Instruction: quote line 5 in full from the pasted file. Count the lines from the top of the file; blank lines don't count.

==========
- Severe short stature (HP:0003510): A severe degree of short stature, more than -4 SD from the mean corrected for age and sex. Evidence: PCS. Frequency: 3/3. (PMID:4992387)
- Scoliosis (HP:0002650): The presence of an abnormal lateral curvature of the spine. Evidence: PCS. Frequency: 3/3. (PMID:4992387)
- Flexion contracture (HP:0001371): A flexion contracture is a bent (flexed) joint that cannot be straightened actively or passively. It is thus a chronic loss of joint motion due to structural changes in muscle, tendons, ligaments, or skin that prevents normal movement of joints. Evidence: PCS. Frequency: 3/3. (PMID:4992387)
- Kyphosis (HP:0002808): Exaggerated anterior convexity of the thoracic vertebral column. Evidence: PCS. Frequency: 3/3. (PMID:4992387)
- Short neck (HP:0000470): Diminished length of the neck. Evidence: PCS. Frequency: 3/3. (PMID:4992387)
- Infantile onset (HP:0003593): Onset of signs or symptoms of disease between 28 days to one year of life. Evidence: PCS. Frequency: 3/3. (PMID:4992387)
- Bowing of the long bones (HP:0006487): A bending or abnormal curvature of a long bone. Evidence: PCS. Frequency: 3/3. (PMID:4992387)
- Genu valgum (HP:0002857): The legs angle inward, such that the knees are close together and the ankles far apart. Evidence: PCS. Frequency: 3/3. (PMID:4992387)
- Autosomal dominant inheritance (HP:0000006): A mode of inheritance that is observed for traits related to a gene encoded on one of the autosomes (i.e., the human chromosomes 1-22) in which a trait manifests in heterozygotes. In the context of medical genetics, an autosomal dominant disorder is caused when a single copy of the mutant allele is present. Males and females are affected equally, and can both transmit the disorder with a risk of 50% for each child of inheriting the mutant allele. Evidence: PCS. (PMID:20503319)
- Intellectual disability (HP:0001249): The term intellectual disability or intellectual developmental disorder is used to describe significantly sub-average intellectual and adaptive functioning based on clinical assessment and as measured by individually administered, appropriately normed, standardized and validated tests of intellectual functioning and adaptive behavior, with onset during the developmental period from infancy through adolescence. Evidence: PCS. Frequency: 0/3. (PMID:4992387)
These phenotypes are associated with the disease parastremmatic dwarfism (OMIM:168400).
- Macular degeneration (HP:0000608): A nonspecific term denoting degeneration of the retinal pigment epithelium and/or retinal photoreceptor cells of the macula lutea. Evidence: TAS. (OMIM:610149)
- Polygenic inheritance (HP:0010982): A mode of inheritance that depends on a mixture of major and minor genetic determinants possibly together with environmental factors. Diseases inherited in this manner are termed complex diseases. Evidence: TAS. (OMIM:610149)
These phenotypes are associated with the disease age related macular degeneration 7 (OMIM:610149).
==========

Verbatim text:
- Short neck (HP:0000470): Diminished length of the neck. Evidence: PCS. Frequency: 3/3. (PMID:4992387)